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Reuters Edge

INSTANT VIEW 4-July retail sales rise 0.3 pct

NEW YORK (Reuters) - Sales at U.S. retailers rose a slightly more-than-expected 0.3 percent in July and they were even stronger once car and gasoline sales were stripped out, Commerce Department data showed on Monday.

Excluding autos, retail sales gained 0.4 percent in July as forecast and the prior month was revised to a 0.2 percent decline versus a 0.4 percent fall initially reported.

Economists polled by Reuters forecast overall retail sales to rise 0.2 percent compared with a revised 0.7 percent drop in June, previously reported as a 0.9 percent drop.

COMMENTS:

STEPHEN GALLAGHER, CHIEF U.S. ECONOMIST, SOCIETE GENERALE, NEW

YORK:

“It looks to me like a moderately healthy report. It is very much in line with the Fed’s expectations that the economy will have a moderate pace of growth during the second half of the year. It is not strong -- it is not going to dampen all of our fears. Our fears have only grown, not dampened, given all the turmoil in the financial markets but I think we are still getting some healthy news on the consumer and I think it is very much in line with the jump in consumer confidence in July.”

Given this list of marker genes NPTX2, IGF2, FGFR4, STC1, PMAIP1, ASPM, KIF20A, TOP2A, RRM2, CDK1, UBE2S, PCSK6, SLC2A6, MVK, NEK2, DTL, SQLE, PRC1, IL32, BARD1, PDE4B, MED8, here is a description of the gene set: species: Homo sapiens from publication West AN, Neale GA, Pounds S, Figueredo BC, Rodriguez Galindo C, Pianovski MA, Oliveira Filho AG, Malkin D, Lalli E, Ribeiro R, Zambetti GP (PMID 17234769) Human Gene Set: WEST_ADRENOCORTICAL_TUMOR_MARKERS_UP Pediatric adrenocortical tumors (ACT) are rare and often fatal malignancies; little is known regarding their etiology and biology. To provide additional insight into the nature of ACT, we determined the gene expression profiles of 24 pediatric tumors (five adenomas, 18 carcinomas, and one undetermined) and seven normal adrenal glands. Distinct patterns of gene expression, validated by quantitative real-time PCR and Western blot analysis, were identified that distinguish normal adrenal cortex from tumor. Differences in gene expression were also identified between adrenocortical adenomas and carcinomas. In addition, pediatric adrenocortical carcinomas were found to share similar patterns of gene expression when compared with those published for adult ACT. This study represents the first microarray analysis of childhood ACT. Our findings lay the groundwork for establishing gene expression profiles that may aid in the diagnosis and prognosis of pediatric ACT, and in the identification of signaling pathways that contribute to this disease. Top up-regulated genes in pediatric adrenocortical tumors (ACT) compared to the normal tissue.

DOUG ROBERTS, CHIEF INVESTMENT STRATEGIST, CHANNEL CAPITAL

RESEARCH, SHREWSBURY, NEW JERSEY:

“I think really everything revolves around the Fed and what they are doing. People mentioned retail sales and that it was stronger than expected and everyone is focused on what its effect is on the Federal Reserve in terms of actions.”

KURT KARL, CHIEF U.S. ECONOMIST, SWISS RE, NEW YORK:

“It’s not very strong year-over-year or month-over-month, but it’s still positive. Gasoline is down with prices softer in July versus June, which helps non-gasoline goods.

“The core housing things remain a damper. They are just spending on non-home related goods like clothing.

“There will a small upward in second quarter GDP and we are getting a smaller upward lift in July, which would help the third quarter.”

SCOTT WREN, SENIOR EQUITY STRATEGIST, A.G. EDWARDS & SONS INC.,

ST. LOUIS:

“Once again, you keep hearing the consumer is going to collapse. Our argument in this kind of employment market, where you have unemployment this low, you’re going to see people out there spending money. For us, granted same-store sales last week, those numbers were not all that great, but most spending is skewed towards the upper end of the income scale and I don’t think higher energy prices at this level are really going to do some damage ... Employment remains pretty darn strong. I think some decent retail sales numbers are what you should expect.”

SUBODH KUMAR, CHIEF INVESTMENT STRATEGIST, SUBODH KUMAR &

ASSOCIATES, TORONTO, CANADA:

“The retail sales data could be lending support, but the key issue remains the issue of credit. There were some signs last week that U.S. retail sales wouldn’t be as bad as people were fearing.

“I still believe the U.S. consumer is still going to be much more cautious than before. I’m still underweight discretionary stocks.”

RICHARD HUBER, ECONOMIST, A.G. EDWARDS AND SONS, ST. LOUIS,

MISSOURI:

“Not only did the month of July come in a little stronger than expected, but June was revised upward to reflect less of a decline which will be good for the stock market.”

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